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Congressional staffers by the reflecting pool outside the U.S. Capitol. Photo: Aaron P. Bernstein/Getty Images

The next crop of startups are going to need to work with all levels of government, because the world's biggest problems waiting to be solved happen to be in regulated industries.

Why it matters: Technology startups are notoriously laser-focused on innovation and building the "next big thing" — and engaging with government bureaucrats or regulators is, at best, an afterthought. As Evan Burfield — an entrepreneur, investor and co-founder of startup incubator 1776 — argues in his new book, "Regulatory Hacking," improving healthcare, energy, transportation, food distribution, education and elections is going to require a more collaborative approach.

The big picture: Burfield says startup founders tend to solve problems they know and understand. Many startups tackle the low-hanging fruit of making life more fun and convenient. A lower-middle-class single mom in Tulsa doesn't want or need those things; she's more interested in reliable transportation to work and affordable groceries.

"Given its dominance, the Valley has driven many of the assumptions about who should build startups, how they should build them, and what they should focus on. The Valley can be a magical place, but it's far removed from the lives of the other 99.9 percent of the people in the world."
— Evan Burfield, author, "Regulatory Hacking."

Between the lines: The next wave of startups are probably going to be focused on improving our lives as citizens (rather than consumers), which means having to operate in complex, regulated markets. Burfield says there are five trends driving this:

  1. Tech startups are diversifying beyond Silicon Valley to other cities to take advantage of expertise and history in agriculture, manufacturing, or healthcare.
  2. The easy problems in tech have been solved. The next focus is on industries that are still in the early phases of digital transformation.
  3. We're seeing a backlash against Big Tech, forcing the tech startup ecosystem to adapt to a new reality.
  4. Startups are solving urgent problems that would previously have been left to government or nonprofits, such as sustainable cities and infrastructure.
  5. The technologies of science fiction are becoming a reality. In that new reality of self-driving cars, brain-computer interfaces and cryptocurrencies, regulators will inevitably play a role much earlier than they did in the consumer-tech world.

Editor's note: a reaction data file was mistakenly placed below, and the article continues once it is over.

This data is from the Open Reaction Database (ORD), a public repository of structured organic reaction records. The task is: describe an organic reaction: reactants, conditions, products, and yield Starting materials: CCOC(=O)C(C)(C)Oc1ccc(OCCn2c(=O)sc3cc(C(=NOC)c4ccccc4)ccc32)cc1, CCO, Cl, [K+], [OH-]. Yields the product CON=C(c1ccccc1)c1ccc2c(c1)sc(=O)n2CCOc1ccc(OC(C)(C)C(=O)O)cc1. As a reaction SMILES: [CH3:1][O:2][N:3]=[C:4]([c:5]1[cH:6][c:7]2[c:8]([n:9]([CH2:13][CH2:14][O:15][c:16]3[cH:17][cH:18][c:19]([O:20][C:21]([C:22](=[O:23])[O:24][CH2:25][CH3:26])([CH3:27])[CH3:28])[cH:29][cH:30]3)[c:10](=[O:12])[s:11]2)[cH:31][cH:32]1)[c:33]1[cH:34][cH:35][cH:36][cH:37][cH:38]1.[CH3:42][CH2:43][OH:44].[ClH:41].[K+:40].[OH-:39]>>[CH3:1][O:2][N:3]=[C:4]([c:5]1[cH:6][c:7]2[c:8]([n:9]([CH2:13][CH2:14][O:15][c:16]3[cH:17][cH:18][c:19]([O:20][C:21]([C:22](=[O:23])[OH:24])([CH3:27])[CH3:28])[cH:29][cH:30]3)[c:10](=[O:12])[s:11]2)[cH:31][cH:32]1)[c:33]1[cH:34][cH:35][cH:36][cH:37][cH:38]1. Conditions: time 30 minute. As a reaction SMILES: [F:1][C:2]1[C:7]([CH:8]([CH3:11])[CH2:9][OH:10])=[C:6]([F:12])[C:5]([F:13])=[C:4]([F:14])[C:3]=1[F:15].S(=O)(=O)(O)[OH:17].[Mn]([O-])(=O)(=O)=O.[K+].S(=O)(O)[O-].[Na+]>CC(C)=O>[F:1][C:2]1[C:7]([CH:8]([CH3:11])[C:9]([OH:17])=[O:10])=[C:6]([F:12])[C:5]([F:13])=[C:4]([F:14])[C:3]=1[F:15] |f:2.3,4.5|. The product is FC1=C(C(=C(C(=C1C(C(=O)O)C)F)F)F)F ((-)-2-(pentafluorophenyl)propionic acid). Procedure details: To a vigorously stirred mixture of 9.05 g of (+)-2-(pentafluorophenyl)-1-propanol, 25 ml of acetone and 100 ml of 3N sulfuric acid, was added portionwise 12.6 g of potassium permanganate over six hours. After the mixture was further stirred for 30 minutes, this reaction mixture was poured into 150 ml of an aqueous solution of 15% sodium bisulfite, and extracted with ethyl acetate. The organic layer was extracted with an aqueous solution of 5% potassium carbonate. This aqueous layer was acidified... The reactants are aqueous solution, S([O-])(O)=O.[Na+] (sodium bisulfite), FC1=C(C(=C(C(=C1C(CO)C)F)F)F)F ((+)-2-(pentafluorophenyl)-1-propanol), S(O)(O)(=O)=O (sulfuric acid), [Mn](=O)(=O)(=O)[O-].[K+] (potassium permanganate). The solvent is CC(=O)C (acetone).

The book dives into case studies of how startups have dealt with collisions with government entities, at both the national and local levels. It also provides a playbook for how to think about involving those stakeholders during the development of the product or service that a startup is trying to create. And the pros and cons of the "ask for permission" model (i.e. HopSkipDrive, a ride-hailing service for kids) and the "ask for forgiveness" model (i.e. Uber).

The bottom line: Burfield argues that it's not a bad thing that startups are becoming regulated. He writes that he's come to believe that, as a society, we have a choice about how we want technology to evolve and shape our lives. "Ultimately, and as messy as it can be, government is how we make tough choices as a society."

Go deeper:

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23 mins ago - Health

Cuomo advisers reportedly altered July COVID-19 nursing homes report

New York Gov. Andrew Cuomo. Photo: Seth Wenig/AFP via Getty Images

New York Gov. Andrew Cuomo's advisers successfully pushed state health officials to exclude certain data on the number of COVID-19 nursing home deaths from a July report, the Wall Street Journal reported late Thursday.

Why it matters: The changes resulted in a "significant undercount of the death toll attributed to the state’s most vulnerable population," the WSJ wrote.

Ro Khanna wary of Biden approach on Middle East

Rep. Ro Khanna. Photo: Cody Glenn/Sportsfile for Web Summit via Getty Images

An outspoken progressive Democrat is wary of President Biden’s approach to the Middle East, arguing it’s like “conceding defeat of the aspiration” to win a Nobel Peace Prize.

Why it matters: A number of members of Biden’s own party dislike his Middle East strategy, as his administration signals the region is no longer the priority it was for President Obama and his predecessors.

Democrats eye reconciliation for immigration

Photo: Chip Somodevilla/Getty Images

Comprehensive immigration reform is a pipe dream, but some Senate Democrats are hoping to tie key immigration provisions to the next big reconciliation push.

Why it matters: Immigration is one of the most controversial and partisan issues in U.S. politics, which is why the budget reconciliation process — which allows for bills to pass the Senate with a simple majority rather than the usual 60 votes — is so attractive.

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